The small triangular FE tablet has a neutral taste [data on file]. In vitro testing has shown that it takes approximately 10 minutes for 80 % of the FE tablet to dissolve compared with approximately 1 hour for the OTFC lozenge (Actiq®; see Figure 2; data on file). Six dosages are available: 67, 133, 267, 400, 533 and 800 μg. The tablet is placed under the deepest part of the tongue and allowed to completely dissolve without chewing or sucking. Any remnants may be swallowed after 30 minutes. The optimal dose is determined by upward titration on an individual patient basis, with a maximum of two tablets for each BTcP episode. The range of dosages allows dose escalation in 133 or 267 μg increments until adequate analgesia is achieved. Once an appropriate dose has been established, this should be administered for subsequent BTcP episodes, up to a maximum of four doses per day. If the response to this dose changes markedly, it may be increased or decreased by one increment to maintain an optimal effect.
The pharmacokinetics of the new FE tablet have been investigated in four phase I trials in healthy adult volunteers under fasting conditions.19–22 The OTFC lozenge was selected where an active comparator was required, as this product has been on the market for the longest period of time.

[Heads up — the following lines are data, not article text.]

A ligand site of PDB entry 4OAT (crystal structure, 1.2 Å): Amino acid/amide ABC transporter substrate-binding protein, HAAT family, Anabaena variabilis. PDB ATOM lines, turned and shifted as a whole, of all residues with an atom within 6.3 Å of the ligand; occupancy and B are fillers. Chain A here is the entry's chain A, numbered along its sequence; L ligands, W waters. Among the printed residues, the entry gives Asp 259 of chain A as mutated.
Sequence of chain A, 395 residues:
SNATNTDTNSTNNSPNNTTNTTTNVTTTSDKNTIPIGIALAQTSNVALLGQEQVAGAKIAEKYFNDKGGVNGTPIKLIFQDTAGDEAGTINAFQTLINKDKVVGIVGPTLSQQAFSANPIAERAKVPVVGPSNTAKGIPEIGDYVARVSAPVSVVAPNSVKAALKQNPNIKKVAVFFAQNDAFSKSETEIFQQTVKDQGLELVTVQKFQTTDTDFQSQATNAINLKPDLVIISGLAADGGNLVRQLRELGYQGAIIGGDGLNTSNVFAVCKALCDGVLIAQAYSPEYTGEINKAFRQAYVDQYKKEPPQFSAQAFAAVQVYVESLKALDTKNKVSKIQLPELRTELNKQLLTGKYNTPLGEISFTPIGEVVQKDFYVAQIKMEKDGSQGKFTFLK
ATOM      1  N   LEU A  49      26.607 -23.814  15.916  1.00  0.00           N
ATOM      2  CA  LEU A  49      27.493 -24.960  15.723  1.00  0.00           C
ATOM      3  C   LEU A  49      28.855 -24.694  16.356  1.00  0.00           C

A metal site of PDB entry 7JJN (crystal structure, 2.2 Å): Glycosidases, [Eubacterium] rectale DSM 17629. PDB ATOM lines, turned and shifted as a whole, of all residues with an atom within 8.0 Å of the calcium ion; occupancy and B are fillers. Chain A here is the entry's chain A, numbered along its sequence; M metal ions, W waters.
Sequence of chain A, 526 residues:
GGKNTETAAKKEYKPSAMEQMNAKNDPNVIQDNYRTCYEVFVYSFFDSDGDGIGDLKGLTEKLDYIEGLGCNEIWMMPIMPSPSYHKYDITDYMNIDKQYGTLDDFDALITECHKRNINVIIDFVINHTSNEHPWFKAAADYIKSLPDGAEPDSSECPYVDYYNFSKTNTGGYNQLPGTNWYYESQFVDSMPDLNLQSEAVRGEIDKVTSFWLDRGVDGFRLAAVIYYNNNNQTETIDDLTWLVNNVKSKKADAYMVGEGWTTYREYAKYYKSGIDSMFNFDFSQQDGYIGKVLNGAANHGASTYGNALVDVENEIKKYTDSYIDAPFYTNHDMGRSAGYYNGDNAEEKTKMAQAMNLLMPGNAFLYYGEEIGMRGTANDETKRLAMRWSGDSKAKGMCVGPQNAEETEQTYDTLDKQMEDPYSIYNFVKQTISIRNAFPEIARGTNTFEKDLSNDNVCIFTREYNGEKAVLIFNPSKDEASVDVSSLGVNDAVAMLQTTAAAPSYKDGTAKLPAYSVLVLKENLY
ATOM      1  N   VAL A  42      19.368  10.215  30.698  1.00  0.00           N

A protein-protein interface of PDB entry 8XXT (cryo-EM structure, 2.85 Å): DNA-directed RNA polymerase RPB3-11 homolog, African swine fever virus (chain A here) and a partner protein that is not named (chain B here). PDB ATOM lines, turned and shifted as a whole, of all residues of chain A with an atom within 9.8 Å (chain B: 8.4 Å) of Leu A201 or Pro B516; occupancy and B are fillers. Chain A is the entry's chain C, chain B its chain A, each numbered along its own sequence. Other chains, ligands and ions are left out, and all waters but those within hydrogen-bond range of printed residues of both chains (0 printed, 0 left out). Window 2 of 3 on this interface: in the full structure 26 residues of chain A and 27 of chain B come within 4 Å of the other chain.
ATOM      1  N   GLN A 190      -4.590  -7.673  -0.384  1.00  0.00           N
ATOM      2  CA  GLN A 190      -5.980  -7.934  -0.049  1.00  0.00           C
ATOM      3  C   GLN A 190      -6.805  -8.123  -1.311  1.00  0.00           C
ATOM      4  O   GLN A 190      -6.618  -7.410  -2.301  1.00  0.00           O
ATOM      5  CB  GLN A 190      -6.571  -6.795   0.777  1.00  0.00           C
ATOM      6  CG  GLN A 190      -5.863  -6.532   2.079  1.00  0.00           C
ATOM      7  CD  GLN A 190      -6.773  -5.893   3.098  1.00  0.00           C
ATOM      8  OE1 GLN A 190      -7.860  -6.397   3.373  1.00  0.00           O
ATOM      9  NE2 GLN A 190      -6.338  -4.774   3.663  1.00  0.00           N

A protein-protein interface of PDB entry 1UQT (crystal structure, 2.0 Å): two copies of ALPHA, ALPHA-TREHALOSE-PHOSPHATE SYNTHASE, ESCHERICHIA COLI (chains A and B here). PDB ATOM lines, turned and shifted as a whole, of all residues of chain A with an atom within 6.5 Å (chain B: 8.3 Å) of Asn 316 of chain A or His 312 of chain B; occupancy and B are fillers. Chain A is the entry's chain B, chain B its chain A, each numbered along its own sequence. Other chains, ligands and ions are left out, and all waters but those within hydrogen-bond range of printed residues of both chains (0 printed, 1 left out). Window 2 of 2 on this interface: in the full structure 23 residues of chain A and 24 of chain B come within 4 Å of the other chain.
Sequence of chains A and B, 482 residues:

A drug is said to be dose-proportional if its concentration (usually in plasma) at any given time is proportional to the dose administered. This property is of clinical importance in predicting the effect of dose adjustments, because it means, for example, that doubling the dose will double the plasma concentration. Drugs that lack dose-proportionality are more difficult to use, particularly if the therapeutic window is narrow.
The dose-proportionality of three different doses (133, 400 and 800 μg) of the FE tablet has been investigated in an open-label, randomised, three-way crossover, six sequence, dose-proportionality study.19 Thirty-three subjects were included in the statistical analysis. They received a different single dose on each of three occasions and were then followed up for approximately 2 days, with a 14-day washout phase between doses. Blood samples were collected at various time intervals up to 36 hours after dosing, and the plasma concentration of fentanyl determined using a validated liquid chromatography– tandem mass spectrometry (LC/MS/MS) method. From the area under the plasma concentration-time curve (AUC) (see Figure 3), pharmacokinetic parameters including AUC0-t, AUC0-t’, AUC0-inf and the maximum concentration (Cmax) were then derived. Analysis of these parameters and a linearity analysis performed using a regression approach, demonstrated that these three doses have linear and doseproportional pharmacokinetics after single-dose administration.19